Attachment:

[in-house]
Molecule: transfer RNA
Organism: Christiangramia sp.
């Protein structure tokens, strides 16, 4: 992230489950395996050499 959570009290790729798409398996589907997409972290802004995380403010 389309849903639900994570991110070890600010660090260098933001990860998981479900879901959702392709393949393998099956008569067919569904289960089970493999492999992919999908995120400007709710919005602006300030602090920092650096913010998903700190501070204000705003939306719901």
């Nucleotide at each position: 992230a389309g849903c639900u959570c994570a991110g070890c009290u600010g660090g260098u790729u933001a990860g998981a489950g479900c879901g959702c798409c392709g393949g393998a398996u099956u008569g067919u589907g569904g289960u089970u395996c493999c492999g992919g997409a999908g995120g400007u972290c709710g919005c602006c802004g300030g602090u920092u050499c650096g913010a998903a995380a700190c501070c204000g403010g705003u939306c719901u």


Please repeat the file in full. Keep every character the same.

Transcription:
[in-house]
Molecule: transfer RNA
Organism: Christiangramia sp.
């Protein structure tokens, strides 16, 4: 992230489950395996050499 959570009290790729798409398996589907997409972290802004995380403010 389309849903639900994570991110070890600010660090260098933001990860998981479900879901959702392709393949393998099956008569067919569904289960089970493999492999992919999908995120400007709710919005602006300030602090920092650096913010998903700190501070204000705003939306719901």
């Nucleotide at each position: 992230a389309g849903c639900u959570c994570a991110g070890c009290u600010g660090g260098u790729u933001a990860g998981a489950g479900c879901g959702c798409c392709g393949g393998a398996u099956u008569g067919u589907g569904g289960u089970u395996c493999c492999g992919g997409a999908g995120g400007u972290c709710g919005c602006c802004g300030g602090u920092u050499c650096g913010a998903a995380a700190c501070c204000g403010g705003u939306c719901u």